The U.S. middle class “has been barely keeping up,” Isabel Sawhill, an expert at the Brookings Institution, told Yahoo.com. The site noted:
Their incomes [after accounting for inflation, taxes, and government benefits] have gone up a little bit, but not very much. And the fact that their incomes haven’t gone up very much for over four decades, tells you a lot because normally we’d expect middle-class incomes over that period of time to grow a lot.
The YouGov poll includes bad news for Biden’s campaign team, according to Andrew Arthur of the Center for Immigration Studies. He wrote on May 27:
Biden 2020 voters may be feeling some buyer’s remorse if immigration was their deciding issue in the last presidential election. A plurality of those who voted for the president (47 percent) believed that the United States was on the wrong track on immigration, compared to 27 percent who felt things were headed in the right direction.
Most ominously for the president’s fellow Democrats, Independents — critical swing voters in midterm elections like those that will be held this November — are more sour when it comes to the subject: 68 percent of the uncommitted fall into the wrong-track group, while a mere 13 percent believe that we are headed generally in the right direction when it comes to immigration.
If the president’s immigration policies are intended to curry the favor of Hispanic voters, he may want to try a different tack. A plurality of respondents in this cohort (48 percent) believe that the United States is on the wrong track when it comes to immigration, compared to 25 percent who think the country is headed in the right direction.
Since at least 1990, the D.C. establishment has extracted tens of millions of migrants and visa workers from poor countries to serve as legal or illegal workers, temporary workers, consumers, and renters for various U.S. investors and CEOs.
This economic strategy of extraction migration has no stopping point. It is brutal to ordinary Americans because it cuts their career opportunities, shrinks their salaries and wages, raises their housing costs, and has shoved at least ten million American men out of the labor force.
Extraction migration also distorts the economy, damages professionals’ prospects, and curbs Americans’ productivity, partly because it allows employers to use stoop labor instead of machines.
Migration also reduces voters’ political clout, undermines employees’ workplace rights, and widens the regional wealth gaps between the Democrats’ big coastal states and the Republicans’ heartland and southern states.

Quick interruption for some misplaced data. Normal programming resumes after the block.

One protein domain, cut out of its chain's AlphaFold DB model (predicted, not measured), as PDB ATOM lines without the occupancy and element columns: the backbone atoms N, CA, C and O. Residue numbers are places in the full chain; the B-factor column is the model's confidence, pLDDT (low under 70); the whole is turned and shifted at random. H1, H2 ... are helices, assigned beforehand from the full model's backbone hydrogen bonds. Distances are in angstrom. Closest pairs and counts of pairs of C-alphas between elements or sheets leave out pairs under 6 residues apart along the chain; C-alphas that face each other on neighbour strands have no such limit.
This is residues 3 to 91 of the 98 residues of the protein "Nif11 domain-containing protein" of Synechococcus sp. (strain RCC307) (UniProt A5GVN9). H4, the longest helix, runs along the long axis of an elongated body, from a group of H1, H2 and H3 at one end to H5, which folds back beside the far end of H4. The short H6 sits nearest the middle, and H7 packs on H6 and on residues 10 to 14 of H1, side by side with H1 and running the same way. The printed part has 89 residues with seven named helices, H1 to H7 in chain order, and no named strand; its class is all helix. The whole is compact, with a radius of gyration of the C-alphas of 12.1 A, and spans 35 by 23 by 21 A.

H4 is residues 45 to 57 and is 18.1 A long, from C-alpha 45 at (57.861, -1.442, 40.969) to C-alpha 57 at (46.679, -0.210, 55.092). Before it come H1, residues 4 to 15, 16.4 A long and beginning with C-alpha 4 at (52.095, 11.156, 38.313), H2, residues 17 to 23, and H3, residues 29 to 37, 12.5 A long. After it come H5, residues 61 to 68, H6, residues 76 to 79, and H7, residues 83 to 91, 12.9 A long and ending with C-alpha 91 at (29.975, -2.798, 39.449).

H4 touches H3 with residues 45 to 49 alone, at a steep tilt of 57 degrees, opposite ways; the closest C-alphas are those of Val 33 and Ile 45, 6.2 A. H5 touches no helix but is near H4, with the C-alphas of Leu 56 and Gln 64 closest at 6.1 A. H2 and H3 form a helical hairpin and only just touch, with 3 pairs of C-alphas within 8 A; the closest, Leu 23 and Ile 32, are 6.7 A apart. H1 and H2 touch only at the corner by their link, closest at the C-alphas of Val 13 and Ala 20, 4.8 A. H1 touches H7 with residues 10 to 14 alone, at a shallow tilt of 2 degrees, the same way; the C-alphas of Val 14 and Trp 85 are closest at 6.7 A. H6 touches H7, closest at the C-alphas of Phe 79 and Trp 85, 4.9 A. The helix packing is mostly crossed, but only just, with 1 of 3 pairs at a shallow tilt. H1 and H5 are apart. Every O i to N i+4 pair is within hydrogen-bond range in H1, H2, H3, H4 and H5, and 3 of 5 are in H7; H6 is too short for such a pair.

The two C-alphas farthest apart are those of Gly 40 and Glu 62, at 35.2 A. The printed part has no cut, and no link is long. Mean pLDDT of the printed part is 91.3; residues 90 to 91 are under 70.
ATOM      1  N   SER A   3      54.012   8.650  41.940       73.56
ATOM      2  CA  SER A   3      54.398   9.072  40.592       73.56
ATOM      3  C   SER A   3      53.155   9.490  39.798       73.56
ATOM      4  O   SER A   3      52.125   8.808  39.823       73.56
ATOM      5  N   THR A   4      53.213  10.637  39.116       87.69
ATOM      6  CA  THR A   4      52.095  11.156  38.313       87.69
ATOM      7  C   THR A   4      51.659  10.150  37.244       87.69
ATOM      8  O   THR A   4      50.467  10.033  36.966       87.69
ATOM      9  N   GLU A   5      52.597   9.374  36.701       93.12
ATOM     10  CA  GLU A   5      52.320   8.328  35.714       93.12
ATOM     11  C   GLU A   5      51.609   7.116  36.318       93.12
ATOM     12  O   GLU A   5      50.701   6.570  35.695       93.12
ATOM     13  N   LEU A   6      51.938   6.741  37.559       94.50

An economy built on extraction migration also alienates young people and polarizes Americans’ democratic, compromise-promoting civic culture because it allows wealthy elites to ignore despairing Americans at the bottom of society.
The economic policy is hidden behind a variety of high-minded narratives. These include the claim that the U.S. is a “Nation of Immigrants,” that Americans have a duty to accept foreign refugees, and that the government should be able to import a different population.
But the progressives’ colonialism-like economic strategy reduces overseas investment, kills many migrants, exploits poor people, and splits foreign families as it siphons human capital from its source countries.
This economic policy is backed by progressives who wish to transform the U.S. from a society governed by Western civic culture into a progressive-directed empire of feuding identity groups. “We’re trying to become the first multiracial, multi-ethnic superpower in the world,” Rep. Rohit Khanna (D-CA) told the New York Times on March 21. “It will be an extraordinary achievement … we will ultimately triumph,” he boasted.
Not surprisingly, the wealth-shifting extraction migration policy is very unpopular, according to a wide variety of polls. These polls show deep and broad public opposition to labor migration and the inflow of foreign contract workers into jobs sought by young U.S. graduates.
The opposition is growing. It is anti-establishment, multiracial, cross-sex, inclusive, class-based, bipartisan, rational, persistent, and recognizes the solidarity that Americans owe to one another.